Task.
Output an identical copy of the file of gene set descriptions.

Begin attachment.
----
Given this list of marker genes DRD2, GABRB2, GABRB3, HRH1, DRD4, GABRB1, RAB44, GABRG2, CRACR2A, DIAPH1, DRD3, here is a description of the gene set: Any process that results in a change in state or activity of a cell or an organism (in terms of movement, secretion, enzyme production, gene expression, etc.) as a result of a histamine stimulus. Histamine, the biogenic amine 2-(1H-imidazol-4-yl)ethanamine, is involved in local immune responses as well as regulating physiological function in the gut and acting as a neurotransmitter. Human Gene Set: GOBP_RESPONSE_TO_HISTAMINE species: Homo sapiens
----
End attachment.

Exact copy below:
Given this list of marker genes DRD2, GABRB2, GABRB3, HRH1, DRD4, GABRB1, RAB44, GABRG2, CRACR2A, DIAPH1, DRD3, here is a description of the gene set: Any process that results in a change in state or activity of a cell or an organism (in terms of movement, secretion, enzyme production, gene expression, etc.) as a result of a histamine stimulus. Histamine, the biogenic amine 2-(1H-imidazol-4-yl)ethanamine, is involved in local immune responses as well as regulating physiological function in the gut and acting as a neurotransmitter. Human Gene Set: GOBP_RESPONSE_TO_HISTAMINE species: Homo sapiens